The service mindset
As we approach the dawn of a new decade, there’s no doubt that advanced technology will be the subject in accounting for 2020. Automation, blockchain and other advances have the potential to change accounting as we know it, so it’s no surprise they take up the headlines. However, in all the rush to speculate about what technology will do in the coming years, don't lose sight of what it can’t do. Occupying that human space in a new way can be hugely useful for accounting firms, especially those without the financial might to dump into R&D and early adoption. The number one thing a bot can’t do now and won’t be able to do for the foreseeable future is to provide a service experience that makes clients feel valued and that they matter.
The rise of computational technology has given rise to an important distinction between compliance and advisory services in our profession. Computational accounting, getting the numbers right, is better than ever before. As a result, advisory services are of increased demand. While learning particular advisory practices is essential for firms of all sizes, none of those practices will drive growth if they’re not coupled with a focus on providing exceptional client service in the most elemental sense of the word.
The old model is dead
While accounting has never had the reputation of hostile customer treatment that has plagued telecommunications, it’s not a world known for creating sterling customer experiences either, mostly because it wasn’t necessary when delivering compliance services. These offerings provided by accounting firms were so essential and so specialized that nobody expected them to deliver anything beyond what was required. If the taxes got paid and the books balanced out, the job was done. However, today and in the future, you will need to do more than be accurate. You will want to be a strategic and valued partner in their business.
Consumers have more choice than ever before, whether we’re talking about where to buy our produce or how to watch our favorite TV shows. Accounting firms need to be ready because we are dealing with the same things. Not only do prospective clients have more firms to choose from, but they also have options outside of traditional firms. Emerging companies like Bench are offering the Netflix equivalent of accounting, providing subscription services for accounting. In this environment, standing out is as much about making clients feel cared for as anything else. As Jeff Bezos, who knows a thing or two about the contemporary customer, once said, “If you build a great experience, customers tell each other about that. Word of mouth is very powerful.”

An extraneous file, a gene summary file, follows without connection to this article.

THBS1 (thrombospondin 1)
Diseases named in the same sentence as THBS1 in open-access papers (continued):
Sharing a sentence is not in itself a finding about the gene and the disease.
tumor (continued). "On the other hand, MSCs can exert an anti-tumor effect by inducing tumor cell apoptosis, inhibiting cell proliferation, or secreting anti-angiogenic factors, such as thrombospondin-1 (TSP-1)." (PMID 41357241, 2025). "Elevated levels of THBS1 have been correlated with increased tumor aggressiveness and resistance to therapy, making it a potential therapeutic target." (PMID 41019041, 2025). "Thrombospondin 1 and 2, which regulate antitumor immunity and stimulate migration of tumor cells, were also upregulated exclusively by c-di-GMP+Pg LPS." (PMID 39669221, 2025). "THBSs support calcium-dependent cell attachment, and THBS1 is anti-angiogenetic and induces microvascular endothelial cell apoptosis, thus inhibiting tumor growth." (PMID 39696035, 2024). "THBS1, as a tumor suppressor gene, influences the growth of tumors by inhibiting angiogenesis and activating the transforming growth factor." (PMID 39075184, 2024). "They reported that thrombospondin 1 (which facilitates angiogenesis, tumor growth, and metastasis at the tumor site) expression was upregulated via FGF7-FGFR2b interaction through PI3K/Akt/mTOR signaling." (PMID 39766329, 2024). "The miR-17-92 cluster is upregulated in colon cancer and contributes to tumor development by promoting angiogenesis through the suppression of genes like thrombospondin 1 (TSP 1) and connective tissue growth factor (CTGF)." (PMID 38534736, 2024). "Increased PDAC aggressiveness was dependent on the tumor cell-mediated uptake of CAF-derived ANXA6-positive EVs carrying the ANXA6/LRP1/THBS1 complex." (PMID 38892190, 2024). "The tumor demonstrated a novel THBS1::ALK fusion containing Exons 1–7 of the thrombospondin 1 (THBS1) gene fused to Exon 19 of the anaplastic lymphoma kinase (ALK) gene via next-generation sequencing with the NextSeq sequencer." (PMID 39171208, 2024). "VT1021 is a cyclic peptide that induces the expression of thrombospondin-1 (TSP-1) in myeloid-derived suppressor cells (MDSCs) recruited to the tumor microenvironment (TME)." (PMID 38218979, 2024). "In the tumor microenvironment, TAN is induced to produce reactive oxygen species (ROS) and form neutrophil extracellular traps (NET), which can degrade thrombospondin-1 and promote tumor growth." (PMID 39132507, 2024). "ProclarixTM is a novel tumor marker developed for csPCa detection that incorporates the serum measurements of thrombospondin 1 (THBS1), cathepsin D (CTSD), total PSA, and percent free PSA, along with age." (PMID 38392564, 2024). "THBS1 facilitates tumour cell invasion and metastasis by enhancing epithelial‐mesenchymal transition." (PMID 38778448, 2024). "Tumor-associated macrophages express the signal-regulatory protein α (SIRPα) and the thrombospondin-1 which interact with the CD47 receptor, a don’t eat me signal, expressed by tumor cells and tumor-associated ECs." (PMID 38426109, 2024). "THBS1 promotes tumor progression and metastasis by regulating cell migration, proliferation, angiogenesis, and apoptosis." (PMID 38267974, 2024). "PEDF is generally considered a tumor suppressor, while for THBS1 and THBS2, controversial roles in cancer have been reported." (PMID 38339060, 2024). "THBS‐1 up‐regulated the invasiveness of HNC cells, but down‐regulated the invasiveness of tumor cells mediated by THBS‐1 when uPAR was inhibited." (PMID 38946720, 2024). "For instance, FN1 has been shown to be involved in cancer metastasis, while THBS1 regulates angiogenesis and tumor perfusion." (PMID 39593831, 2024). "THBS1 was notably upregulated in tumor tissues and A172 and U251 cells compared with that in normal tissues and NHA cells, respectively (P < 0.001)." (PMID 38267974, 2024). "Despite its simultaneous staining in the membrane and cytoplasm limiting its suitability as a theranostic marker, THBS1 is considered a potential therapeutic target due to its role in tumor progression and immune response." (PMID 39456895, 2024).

Looking for inspiration
When it comes to technological innovation, there’s wisdom to be found in searching further than the profession in customer delivery. And there’s perhaps no better example to follow than the service industry itself. Restaurants differentiate themselves by creating an experience so desirable that customers will pay for it again and again, whether or not they can make better food more cheaply at home. In “Setting the Table: The Transformative Power of Hospitality in Business,” Shake Shack mastermind Danny Meyer writes, “Business, like life, is all about how you make people feel. It’s that simple, and it’s that hard.” As an accounting professional in an increasingly service-based marketplace, that is how we can differentiate ourselves.
Another way to think about the concept of customer service came up in a recent episode of my Breaking Beliefs podcast. In it, Jennifer WIlson of Convergence Consulting stressed the importance of selling with an eye toward the customer’s benefit rather than your own. “Selling things for your reasons selfishly because you need a deal or you need the engagement or the commission or your hours are slow, etc., is not the right approach and it won't succeed,” she said.
This simple idea is the essence of the service mindset. It’s not “if you build it, they will come,” but rather “if you serve them, they’ll come back.” No matter whether you're meeting a client for the first time or providing them regular reports on their business, the ultimate goal has to be making them feel valued by you. No matter how sophisticated technology gets, that relationship piece will remain essential.
Making service your purpose
I’m not saying you need to become the most charismatic person in the room to be effective. There are countless ways to provide exceptional service, and you can create an outstanding client experience based on the nature of your personality and the strengths of your firm that differentiate you. Creating that experience for your client is a vital part of the equation.
Even when robots can cook meat to perfection, I have a feeling people will still be going to restaurants. How can you think about your experiences that you create in the coming year so you clients keep coming back to your firm?